January 23, 2022

New chief takes reins

Paul Sandy officially at the helm of Cortland police

Jamie Costa/staff reporter

Paul Sandy stands outside Pita Gourmet, one of his favorite restaurants on Main Street in Cortland. The City of Cortland Police Department welcomed Sandy as its new chief of police on Saturday

Paul Sandy realized his love for the law after taking a business law class in high school. On Monday, he was sworn in as Cortland’s police chief.

“He’s always been a go-getter, nose to the grindstone,” said F. Michael Catalano, his predecessor, who retired last week. “He has the institutional knowledge that I had and that goes a long way with keeping the department on the same keel that it’s always been.”

Sandy graduated from McGraw Central School and majored in public justice and minored in forensics at SUNY Oswego and interned at the Cortland County Sheriff’s Office in 1983 before graduating in 1984.

“I absolutely became enthralled with the profession because it’s all about helping people and making your community a good place to live,” Sandy said Tuesday. “I knew the Cortland area and to me it was like, what better community to serve than the one I grew up in.”

In 1985, the City of Cortland Police Department hired Sandy as a patrol officer and he worked his way through the ranks of the department for 36 years.

He was a founding member of the department’s tactical response unit and started a bicycle patrol. He was promoted to sergeant in 1993 and assigned to the detective bureau in 1995 as a member of the Cortland County Drug Task Force. He was promoted to detective lieutenant in 2003, then promoted to deputy chief in 2009.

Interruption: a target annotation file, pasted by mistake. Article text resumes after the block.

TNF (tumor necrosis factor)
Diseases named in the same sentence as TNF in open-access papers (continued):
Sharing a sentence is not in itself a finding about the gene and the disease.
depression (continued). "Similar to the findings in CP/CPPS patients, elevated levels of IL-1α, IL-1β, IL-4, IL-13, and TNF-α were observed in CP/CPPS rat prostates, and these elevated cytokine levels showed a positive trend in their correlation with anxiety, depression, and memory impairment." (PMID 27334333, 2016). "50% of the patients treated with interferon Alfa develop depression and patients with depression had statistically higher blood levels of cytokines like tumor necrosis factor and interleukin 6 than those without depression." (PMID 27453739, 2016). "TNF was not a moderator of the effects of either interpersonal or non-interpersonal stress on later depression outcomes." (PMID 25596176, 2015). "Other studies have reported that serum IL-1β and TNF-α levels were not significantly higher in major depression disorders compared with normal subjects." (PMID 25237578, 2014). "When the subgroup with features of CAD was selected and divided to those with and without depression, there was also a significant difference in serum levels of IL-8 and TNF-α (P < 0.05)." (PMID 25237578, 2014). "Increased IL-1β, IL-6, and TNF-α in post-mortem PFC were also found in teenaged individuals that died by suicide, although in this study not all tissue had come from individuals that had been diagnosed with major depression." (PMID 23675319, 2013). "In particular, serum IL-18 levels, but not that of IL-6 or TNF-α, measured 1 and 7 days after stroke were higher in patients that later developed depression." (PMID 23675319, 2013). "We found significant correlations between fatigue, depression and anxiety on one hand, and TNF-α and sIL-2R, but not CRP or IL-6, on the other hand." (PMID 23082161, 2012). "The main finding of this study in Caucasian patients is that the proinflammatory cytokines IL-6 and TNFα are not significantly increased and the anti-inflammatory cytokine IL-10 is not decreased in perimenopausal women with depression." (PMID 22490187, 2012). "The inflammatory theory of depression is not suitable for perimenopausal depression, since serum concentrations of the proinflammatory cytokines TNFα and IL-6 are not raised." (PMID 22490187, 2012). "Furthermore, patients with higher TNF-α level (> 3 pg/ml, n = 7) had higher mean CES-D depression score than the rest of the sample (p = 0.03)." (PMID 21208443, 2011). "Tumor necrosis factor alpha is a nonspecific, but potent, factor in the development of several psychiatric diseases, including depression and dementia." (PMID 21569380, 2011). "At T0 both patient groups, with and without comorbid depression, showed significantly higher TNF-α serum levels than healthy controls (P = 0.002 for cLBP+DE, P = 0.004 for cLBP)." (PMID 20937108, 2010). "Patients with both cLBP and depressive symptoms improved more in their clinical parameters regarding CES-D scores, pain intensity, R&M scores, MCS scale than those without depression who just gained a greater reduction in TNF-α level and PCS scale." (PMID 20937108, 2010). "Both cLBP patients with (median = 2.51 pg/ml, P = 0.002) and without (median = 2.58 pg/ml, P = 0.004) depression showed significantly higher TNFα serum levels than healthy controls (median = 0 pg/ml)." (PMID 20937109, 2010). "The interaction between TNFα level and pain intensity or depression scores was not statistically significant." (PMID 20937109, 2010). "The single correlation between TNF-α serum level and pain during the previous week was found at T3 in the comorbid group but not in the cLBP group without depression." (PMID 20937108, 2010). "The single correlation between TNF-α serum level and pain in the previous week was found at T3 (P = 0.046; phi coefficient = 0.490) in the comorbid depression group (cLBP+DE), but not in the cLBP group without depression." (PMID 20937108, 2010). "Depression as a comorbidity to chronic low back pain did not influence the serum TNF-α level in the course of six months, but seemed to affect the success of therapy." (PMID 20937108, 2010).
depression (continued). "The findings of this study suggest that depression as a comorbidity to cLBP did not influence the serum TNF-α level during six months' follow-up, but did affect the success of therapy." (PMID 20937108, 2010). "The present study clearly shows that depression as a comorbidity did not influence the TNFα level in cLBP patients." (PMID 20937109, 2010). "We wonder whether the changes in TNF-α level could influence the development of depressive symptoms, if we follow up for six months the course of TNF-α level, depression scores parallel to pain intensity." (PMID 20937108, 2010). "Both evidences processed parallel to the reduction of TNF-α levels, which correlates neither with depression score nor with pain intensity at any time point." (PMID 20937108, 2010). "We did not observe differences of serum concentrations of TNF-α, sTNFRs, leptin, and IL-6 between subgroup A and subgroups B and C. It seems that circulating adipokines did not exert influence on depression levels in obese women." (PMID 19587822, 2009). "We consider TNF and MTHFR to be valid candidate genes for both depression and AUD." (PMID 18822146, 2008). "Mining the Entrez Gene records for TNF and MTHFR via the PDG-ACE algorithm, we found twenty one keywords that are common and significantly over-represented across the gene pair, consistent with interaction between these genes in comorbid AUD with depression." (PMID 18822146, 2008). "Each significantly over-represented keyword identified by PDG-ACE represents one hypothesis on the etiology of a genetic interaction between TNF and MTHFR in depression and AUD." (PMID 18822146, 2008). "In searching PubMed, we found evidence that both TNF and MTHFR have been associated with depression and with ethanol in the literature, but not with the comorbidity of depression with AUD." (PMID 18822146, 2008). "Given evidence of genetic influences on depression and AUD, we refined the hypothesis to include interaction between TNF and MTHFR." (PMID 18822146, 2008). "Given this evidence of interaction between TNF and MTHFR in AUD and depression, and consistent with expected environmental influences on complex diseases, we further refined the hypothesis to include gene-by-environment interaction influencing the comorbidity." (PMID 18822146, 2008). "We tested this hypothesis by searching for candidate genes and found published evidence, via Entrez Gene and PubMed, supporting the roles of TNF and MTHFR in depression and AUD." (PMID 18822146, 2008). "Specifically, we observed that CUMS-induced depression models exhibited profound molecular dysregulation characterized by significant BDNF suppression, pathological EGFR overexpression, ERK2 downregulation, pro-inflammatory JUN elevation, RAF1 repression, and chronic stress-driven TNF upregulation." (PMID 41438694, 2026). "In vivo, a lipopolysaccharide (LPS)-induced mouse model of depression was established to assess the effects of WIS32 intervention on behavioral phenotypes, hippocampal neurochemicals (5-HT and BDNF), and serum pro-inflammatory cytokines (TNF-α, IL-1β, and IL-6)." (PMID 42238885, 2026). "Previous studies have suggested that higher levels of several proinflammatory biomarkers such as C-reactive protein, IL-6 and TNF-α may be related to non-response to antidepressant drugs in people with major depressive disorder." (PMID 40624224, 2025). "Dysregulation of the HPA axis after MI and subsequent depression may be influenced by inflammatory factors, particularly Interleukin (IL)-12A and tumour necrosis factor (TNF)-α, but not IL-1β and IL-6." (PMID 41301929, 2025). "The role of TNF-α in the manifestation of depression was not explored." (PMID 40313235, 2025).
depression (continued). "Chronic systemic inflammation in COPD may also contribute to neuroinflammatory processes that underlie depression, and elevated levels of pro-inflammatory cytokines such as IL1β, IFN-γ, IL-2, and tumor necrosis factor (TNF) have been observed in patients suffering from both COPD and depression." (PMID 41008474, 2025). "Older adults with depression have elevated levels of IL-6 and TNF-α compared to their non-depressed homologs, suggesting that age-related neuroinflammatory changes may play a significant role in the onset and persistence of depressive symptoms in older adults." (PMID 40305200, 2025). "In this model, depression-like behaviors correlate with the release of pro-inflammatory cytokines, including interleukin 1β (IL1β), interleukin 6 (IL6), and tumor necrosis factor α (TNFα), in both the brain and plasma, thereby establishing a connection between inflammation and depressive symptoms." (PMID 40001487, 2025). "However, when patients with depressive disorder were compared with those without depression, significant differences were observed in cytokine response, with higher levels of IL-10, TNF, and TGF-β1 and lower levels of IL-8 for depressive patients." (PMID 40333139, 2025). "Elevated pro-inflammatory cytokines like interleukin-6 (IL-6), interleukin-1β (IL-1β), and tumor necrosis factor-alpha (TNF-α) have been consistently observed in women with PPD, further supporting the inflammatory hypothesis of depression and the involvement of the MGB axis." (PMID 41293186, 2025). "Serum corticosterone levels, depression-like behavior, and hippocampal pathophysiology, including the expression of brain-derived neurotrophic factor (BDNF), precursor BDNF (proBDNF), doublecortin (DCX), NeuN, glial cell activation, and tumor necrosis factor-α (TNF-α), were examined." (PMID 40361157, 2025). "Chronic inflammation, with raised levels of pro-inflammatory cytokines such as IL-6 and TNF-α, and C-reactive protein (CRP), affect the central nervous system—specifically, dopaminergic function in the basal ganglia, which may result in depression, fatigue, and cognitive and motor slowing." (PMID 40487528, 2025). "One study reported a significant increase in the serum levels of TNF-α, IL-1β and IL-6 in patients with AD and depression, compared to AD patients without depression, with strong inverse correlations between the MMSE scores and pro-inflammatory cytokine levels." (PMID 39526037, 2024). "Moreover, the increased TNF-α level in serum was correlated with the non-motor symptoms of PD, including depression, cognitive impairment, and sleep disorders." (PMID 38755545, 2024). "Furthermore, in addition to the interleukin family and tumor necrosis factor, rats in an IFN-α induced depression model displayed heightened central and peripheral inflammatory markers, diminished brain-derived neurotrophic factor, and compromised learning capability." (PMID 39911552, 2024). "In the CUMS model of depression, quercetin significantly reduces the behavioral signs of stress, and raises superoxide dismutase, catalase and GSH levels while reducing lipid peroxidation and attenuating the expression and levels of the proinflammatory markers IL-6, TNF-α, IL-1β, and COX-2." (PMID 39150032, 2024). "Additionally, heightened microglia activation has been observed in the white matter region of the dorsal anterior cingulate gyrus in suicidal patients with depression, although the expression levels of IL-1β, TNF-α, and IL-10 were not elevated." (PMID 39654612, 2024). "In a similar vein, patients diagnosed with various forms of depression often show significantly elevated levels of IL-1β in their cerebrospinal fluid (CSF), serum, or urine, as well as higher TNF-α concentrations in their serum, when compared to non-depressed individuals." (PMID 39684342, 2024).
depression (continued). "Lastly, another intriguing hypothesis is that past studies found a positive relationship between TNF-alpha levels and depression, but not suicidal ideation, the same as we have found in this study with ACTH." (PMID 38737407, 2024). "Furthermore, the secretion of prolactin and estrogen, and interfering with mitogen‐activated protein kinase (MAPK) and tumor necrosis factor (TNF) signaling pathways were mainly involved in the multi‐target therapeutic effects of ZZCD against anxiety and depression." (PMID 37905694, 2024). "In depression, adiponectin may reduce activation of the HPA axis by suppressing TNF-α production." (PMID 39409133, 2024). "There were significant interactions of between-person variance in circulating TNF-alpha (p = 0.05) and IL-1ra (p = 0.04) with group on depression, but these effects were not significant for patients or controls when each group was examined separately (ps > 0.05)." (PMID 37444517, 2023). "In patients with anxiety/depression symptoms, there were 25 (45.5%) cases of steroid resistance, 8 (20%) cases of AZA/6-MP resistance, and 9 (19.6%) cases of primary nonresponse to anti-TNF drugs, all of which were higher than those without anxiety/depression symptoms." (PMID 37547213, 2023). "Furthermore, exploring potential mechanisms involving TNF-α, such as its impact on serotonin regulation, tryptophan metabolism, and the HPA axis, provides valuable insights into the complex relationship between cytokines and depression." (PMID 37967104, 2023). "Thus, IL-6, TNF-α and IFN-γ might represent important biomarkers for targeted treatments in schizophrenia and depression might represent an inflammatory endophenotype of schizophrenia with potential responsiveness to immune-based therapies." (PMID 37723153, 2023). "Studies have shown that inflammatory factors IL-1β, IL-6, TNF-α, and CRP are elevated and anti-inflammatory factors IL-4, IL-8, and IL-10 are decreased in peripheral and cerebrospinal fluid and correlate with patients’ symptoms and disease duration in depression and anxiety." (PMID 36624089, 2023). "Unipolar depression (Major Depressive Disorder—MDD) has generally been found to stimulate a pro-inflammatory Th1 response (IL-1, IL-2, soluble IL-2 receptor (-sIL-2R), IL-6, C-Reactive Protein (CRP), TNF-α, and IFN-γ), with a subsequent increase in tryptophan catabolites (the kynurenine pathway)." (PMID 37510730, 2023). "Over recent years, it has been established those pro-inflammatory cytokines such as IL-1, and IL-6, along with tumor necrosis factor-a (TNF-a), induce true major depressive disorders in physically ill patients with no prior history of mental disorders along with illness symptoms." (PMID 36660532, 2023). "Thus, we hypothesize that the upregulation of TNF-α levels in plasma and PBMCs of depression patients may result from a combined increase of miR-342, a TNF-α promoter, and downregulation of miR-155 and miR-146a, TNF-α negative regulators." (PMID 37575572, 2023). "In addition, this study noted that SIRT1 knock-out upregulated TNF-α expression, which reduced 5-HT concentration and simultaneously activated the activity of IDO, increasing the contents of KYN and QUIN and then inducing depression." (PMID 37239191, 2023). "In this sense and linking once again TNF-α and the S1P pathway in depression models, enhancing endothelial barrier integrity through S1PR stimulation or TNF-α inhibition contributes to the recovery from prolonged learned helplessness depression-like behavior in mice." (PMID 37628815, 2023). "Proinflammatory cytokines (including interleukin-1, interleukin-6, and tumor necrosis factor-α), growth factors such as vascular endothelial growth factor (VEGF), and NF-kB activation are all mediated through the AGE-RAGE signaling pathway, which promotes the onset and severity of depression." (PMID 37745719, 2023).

He received his master’s in labor policy studies in 2002 from SUNY Empire State College and graduated from the FBI National Academy in 2005.

“This is something I’ve groomed not only myself for, but other past chiefs have groomed me for this position,” Sandy said. “I want to leave this department in a better place than it is right now.”

The department has operated the same for the last 40 years and Sandy wants to change that, he said.

He wants to create more opportunities for young officers to focus on their specialties, focus on community engagement, and initiate reforms that were prompted by Gov. Andrew Cuomo’s Executive Order 203 that requires New York police departments to review their policies and strategies and develop a plan by April 1 to improve on them and work toward police reform. That order was issued in the wake of the death last year of George Floyd in Minneapolis under the knee of a police officer.

“I have some ideas on how to engage members of the community that feel we do not treat them fairly or with respect,” Sandy said. “I would love to think we could heal the emotional wounds in our community in a few years, but that might take a long time.”

But when it comes to being chief, Sandy, 59, doesn’t expect to exceed 10 years.

“I want to stay long enough to ensure that proper leadership has been put in place to succeed me, that the department is in a very good spot where the men and women of this agency have the highest morale and are able to perform their duties with the tools they need and the support they need and that our community as a whole feels safe, protected and treated as equals under the law,” Sandy said. “If I can achieve that in three to four years, I’m out of here.”